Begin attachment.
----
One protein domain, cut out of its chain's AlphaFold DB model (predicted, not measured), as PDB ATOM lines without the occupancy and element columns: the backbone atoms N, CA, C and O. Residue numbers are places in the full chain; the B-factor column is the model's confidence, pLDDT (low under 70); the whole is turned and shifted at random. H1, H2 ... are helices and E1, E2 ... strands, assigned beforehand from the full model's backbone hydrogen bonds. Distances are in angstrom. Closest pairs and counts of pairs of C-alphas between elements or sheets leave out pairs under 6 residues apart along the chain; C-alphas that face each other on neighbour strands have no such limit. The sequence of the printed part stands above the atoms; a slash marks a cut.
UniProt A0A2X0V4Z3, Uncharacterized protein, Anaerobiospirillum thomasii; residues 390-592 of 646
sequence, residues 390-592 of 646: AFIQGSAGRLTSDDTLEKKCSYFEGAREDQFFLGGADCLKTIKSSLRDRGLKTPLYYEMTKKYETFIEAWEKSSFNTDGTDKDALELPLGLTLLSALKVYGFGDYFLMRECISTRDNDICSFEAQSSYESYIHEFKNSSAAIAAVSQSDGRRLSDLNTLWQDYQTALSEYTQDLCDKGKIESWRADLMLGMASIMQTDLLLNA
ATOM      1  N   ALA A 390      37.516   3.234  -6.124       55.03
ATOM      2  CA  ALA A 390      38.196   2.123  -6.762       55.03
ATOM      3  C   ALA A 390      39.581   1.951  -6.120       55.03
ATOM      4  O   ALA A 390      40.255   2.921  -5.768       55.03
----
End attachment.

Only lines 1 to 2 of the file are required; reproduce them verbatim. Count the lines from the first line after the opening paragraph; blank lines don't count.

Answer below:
UniProt A0A2X0V4Z3, Uncharacterized protein, Anaerobiospirillum thomasii; residues 390-592 of 646
sequence, residues 390-592 of 646: AFIQGSAGRLTSDDTLEKKCSYFEGAREDQFFLGGADCLKTIKSSLRDRGLKTPLYYEMTKKYETFIEAWEKSSFNTDGTDKDALELPLGLTLLSALKVYGFGDYFLMRECISTRDNDICSFEAQSSYESYIHEFKNSSAAIAAVSQSDGRRLSDLNTLWQDYQTALSEYTQDLCDKGKIESWRADLMLGMASIMQTDLLLNA